Amazon Basics sells off-brand items that they’ve noticed customers don’t have a preference for. In other words, exactly the types of products that would fall into the “value category” for Amazon shoppers. So, if you intend to launch a product using competitive value-based pricing, make sure you don’t have an Amazon Basics product in your category.
Another issue with selling inexpensive products is associated with Amazon PPC. With slim margins you cannot really afford to pay a lot for a click. You also cannot afford to have anything other than an extremely high conversion rate. Basically, if you’re making a few dollars of profit for each unit sold, you cannot exactly afford to spend $1 to get a click that leads to a sale. That’s not even to mention how difficult it is to actually find and identify a keyword that converts well.
However, there are certain situations where the lower price point might prove to be a huge advantage, such as:
1) Establishing yourself as the affordable option for a type of product that’s slowly moving from being a novelty to a necessity someone will order again and again on Amazon.
2) Selling your products in multipacks to create a comparative pricing strategy.
With cheap products you have the option of experimenting with multipacks to broaden your margins per unit. In this way, you may be able to overcome your PPC issues and gain a competitive advantage.
With some of the major pricing strategies covered, let’s look at what can we can do with the actual price tag on our product to make it more attractive. Turns out, you can alter a lot about the way you present your product’s price psychologically in a brick-and-mortar retail setting. Luckily for us, those psychological trigger points are applicable to shopping on Amazon:
We’ve all seen prices ending in .99 or .95 for various items our whole lives. Have you ever wondered why it’s such a long-standing pricing strategy? It turns out that our brains make an initial perception of a number before we even finish reading the whole number.
Meaning that the first digit in the price is what leaves the lasting impression.
In the example above, it means that by reading a price tag of $29.95 our initial response is that it’s “20-something dollars.” Even though the price is basically $30, psychologically we won’t experience it that way.
You can use this knowledge to your advantage on your Amazon store. See if you can modify your product price perception if you reduce the first digit by $1 or less.
2) Reduce the number of syllables in the price
Product pricing research has shown that fewer syllables can make the product’s price seem more reasonable to pay.
“If you want people to perceive the price to be more reasonable, leave off the commas and the cents when you say and write the prices. People will perceive the price to be a bit more reasonable”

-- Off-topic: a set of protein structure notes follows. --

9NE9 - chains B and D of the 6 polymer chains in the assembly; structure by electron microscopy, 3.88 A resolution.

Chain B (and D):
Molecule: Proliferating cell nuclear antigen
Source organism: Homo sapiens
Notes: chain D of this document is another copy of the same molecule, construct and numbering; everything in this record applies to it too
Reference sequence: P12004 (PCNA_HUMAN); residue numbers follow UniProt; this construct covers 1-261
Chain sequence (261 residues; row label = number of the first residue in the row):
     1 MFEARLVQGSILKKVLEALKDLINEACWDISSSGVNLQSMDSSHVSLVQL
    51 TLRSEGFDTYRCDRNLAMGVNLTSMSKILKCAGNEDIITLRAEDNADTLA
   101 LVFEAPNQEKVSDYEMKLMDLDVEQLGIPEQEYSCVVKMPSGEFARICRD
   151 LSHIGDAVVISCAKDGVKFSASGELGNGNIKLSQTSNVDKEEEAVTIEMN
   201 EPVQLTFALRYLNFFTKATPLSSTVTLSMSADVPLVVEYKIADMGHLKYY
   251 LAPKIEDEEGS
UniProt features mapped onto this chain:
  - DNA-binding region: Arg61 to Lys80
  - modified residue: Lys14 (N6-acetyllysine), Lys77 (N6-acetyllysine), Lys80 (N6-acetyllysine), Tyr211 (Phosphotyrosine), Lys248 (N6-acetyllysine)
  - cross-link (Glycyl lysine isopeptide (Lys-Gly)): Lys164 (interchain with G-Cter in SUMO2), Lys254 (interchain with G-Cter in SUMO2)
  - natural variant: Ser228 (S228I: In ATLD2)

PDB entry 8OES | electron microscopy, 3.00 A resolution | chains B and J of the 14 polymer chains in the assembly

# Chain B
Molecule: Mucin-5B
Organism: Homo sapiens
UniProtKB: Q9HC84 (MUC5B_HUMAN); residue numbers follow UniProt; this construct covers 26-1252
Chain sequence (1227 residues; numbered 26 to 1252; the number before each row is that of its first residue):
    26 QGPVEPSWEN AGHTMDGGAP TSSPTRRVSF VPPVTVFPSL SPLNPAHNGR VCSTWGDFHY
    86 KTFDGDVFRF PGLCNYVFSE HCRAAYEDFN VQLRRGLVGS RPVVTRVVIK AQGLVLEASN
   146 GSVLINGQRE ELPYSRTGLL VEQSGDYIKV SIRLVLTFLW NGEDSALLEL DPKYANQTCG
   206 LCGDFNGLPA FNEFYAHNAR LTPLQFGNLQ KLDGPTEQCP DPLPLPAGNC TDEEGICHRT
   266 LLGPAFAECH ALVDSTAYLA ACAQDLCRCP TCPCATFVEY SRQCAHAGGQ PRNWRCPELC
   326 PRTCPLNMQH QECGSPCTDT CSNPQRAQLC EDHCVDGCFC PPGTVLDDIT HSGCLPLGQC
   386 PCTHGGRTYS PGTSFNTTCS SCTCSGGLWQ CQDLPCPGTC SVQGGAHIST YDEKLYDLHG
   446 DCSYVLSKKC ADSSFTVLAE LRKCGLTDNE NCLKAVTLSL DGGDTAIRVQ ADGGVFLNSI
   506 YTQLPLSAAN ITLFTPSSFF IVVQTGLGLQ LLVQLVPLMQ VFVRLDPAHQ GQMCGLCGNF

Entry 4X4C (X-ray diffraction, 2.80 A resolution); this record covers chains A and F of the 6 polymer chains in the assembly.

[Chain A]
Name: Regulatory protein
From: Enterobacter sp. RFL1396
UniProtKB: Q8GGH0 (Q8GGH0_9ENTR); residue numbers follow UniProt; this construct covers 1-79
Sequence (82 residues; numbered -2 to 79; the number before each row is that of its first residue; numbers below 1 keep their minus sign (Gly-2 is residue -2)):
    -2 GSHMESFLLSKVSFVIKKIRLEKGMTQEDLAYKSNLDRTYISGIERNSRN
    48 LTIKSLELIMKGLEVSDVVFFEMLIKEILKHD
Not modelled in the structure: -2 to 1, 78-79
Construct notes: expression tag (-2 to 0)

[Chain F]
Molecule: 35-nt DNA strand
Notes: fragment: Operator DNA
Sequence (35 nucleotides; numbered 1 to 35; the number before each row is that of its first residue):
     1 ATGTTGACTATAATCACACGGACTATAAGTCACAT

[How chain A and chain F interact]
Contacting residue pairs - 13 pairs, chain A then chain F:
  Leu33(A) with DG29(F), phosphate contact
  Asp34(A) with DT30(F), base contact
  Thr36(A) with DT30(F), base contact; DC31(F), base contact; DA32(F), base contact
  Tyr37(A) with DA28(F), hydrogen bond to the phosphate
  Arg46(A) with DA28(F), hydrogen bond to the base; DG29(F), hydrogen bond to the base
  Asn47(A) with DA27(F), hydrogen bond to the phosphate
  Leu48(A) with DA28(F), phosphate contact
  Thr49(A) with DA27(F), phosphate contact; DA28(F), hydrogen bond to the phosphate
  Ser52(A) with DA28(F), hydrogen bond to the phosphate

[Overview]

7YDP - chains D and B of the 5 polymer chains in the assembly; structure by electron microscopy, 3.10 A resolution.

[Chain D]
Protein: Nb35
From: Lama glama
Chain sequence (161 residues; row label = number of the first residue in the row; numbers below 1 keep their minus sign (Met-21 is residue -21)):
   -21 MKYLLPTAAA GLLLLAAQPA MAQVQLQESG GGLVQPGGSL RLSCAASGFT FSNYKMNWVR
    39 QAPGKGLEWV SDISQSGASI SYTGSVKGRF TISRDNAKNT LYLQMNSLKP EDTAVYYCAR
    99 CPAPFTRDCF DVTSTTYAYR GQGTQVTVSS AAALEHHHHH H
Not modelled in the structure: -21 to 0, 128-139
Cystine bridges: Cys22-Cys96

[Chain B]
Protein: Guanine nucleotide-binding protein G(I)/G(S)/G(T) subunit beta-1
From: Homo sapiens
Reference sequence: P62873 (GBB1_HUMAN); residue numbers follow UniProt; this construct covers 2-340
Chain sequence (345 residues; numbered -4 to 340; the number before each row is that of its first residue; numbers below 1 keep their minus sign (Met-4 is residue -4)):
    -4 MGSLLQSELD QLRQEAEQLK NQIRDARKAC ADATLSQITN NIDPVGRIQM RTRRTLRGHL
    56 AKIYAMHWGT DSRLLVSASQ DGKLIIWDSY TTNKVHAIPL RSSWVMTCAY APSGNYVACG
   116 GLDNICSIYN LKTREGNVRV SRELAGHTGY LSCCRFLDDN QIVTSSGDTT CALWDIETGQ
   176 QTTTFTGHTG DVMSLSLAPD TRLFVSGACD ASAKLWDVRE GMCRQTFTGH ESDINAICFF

Granted, this may seem counter intuitive when using the previous example. Yet, this might be a great approach to pricing your Amazon products when you simply cannot afford to lower the price to a point where you reduce the first digit by one.
3) Use rounded prices appropriately
If you’re having trouble deciding what goes after the comma, you might have a product where a rounded price is more suitable. When we see a rounded price (like $30) we process it fluidly, as opposed to ($29.99). Why? It turns out that when we make emotional purchases we’re more likely to buy a product with a more rounded price. Once we have our eyes set on something a rounded price, it will “feel just right”, according to research.
How do we reconcile rounded pricing versus lowering the price with rounding down? This is another strategy to test, especially when you can’t make a big perceived jump in value by lowering the price by 5 cents (for example, $15 versus $14.95)
There’s one more psychological effect to take into account when pricing your goods on Amazon: Having the discounted price on your listing, such as this:
Unknown to many, having your Amazon product price presented as a discounted price is an option every seller has. There’s no special condition to be met. Just go to your Amazon Seller Central account to set it up.
To set a sale price on your Amazon goods, simply go to Inventory> Manage inventory> Select your product> Offer> Manufacturer’s suggested retail price.
You can put the other/original price and that price is displayed as the scratched-off price next to your actual selling price. There’s also an added bonus of seeing the “you will save X amount (X%)” on your Amazon listing. Here’s our final parting tip, if you put in a manufacturer’s suggested retail price between 20%-40% higher than your selling price, you can expect it to have an effect. Just make sure not to overdo it. Make sure your price difference is reasonable.